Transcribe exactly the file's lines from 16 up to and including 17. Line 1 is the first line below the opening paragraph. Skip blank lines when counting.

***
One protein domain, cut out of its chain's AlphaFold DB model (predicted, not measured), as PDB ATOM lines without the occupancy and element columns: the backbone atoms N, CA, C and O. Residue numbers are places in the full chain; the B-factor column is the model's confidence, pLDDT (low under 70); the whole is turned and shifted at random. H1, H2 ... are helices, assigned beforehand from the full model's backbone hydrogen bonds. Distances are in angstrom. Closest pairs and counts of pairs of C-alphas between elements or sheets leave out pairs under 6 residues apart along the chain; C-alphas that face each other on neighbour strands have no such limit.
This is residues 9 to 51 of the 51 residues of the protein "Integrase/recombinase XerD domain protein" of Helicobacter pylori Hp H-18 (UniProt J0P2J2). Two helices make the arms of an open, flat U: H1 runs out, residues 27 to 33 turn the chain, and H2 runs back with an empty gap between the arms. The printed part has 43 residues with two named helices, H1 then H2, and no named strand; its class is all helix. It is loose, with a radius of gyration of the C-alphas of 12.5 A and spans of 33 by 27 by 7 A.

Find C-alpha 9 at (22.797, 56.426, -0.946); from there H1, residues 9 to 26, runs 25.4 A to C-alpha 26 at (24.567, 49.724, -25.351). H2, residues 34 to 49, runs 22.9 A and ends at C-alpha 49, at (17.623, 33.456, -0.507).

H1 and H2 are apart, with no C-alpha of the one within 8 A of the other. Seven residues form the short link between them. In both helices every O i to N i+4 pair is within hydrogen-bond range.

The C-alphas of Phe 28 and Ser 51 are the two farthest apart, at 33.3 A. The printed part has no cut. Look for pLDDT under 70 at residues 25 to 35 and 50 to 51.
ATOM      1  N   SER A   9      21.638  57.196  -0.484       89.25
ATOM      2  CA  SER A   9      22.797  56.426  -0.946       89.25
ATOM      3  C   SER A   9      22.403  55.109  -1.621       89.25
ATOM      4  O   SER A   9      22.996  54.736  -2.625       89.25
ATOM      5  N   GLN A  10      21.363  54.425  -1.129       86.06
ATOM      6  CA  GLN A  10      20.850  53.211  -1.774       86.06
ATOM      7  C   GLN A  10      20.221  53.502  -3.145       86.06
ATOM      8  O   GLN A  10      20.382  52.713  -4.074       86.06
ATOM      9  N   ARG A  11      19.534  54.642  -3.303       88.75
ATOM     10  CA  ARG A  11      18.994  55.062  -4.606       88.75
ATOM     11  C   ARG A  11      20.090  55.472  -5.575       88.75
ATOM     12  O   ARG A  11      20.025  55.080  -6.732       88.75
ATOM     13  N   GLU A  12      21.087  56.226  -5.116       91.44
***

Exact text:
ATOM     12  O   ARG A  11      20.025  55.080  -6.732       88.75
ATOM     13  N   GLU A  12      21.087  56.226  -5.116       91.44